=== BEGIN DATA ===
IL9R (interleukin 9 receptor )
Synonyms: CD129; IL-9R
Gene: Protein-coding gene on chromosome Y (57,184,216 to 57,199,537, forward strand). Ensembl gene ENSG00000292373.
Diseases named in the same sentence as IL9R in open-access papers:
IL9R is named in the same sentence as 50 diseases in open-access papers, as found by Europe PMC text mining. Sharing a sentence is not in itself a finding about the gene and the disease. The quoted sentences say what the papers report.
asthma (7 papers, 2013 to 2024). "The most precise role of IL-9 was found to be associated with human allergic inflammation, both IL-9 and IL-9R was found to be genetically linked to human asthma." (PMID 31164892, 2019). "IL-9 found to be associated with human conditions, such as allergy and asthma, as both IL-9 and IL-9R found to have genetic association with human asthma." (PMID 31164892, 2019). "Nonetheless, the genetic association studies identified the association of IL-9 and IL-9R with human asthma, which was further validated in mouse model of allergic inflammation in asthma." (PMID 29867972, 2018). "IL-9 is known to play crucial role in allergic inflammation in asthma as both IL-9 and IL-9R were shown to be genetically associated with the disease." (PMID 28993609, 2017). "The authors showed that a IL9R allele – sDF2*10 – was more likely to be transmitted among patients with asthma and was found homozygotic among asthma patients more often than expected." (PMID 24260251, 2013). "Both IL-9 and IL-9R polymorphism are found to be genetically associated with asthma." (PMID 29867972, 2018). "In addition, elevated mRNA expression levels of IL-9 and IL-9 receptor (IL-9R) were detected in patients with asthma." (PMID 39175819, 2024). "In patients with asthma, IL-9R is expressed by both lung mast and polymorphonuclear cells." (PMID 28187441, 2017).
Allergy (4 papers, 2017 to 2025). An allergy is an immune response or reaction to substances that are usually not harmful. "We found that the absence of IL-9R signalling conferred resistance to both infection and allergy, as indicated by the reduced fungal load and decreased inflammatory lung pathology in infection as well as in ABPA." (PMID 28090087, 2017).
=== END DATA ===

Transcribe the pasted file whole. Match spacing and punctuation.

IL9R (interleukin 9 receptor )
Synonyms: CD129; IL-9R
Gene: Protein-coding gene on chromosome Y (57,184,216 to 57,199,537, forward strand). Ensembl gene ENSG00000292373.
Diseases named in the same sentence as IL9R in open-access papers:
IL9R is named in the same sentence as 50 diseases in open-access papers, as found by Europe PMC text mining. Sharing a sentence is not in itself a finding about the gene and the disease. The quoted sentences say what the papers report.
asthma (7 papers, 2013 to 2024). "The most precise role of IL-9 was found to be associated with human allergic inflammation, both IL-9 and IL-9R was found to be genetically linked to human asthma." (PMID 31164892, 2019). "IL-9 found to be associated with human conditions, such as allergy and asthma, as both IL-9 and IL-9R found to have genetic association with human asthma." (PMID 31164892, 2019). "Nonetheless, the genetic association studies identified the association of IL-9 and IL-9R with human asthma, which was further validated in mouse model of allergic inflammation in asthma." (PMID 29867972, 2018). "IL-9 is known to play crucial role in allergic inflammation in asthma as both IL-9 and IL-9R were shown to be genetically associated with the disease." (PMID 28993609, 2017). "The authors showed that a IL9R allele – sDF2*10 – was more likely to be transmitted among patients with asthma and was found homozygotic among asthma patients more often than expected." (PMID 24260251, 2013). "Both IL-9 and IL-9R polymorphism are found to be genetically associated with asthma." (PMID 29867972, 2018). "In addition, elevated mRNA expression levels of IL-9 and IL-9 receptor (IL-9R) were detected in patients with asthma." (PMID 39175819, 2024). "In patients with asthma, IL-9R is expressed by both lung mast and polymorphonuclear cells." (PMID 28187441, 2017).
Allergy (4 papers, 2017 to 2025). An allergy is an immune response or reaction to substances that are usually not harmful. "We found that the absence of IL-9R signalling conferred resistance to both infection and allergy, as indicated by the reduced fungal load and decreased inflammatory lung pathology in infection as well as in ABPA." (PMID 28090087, 2017).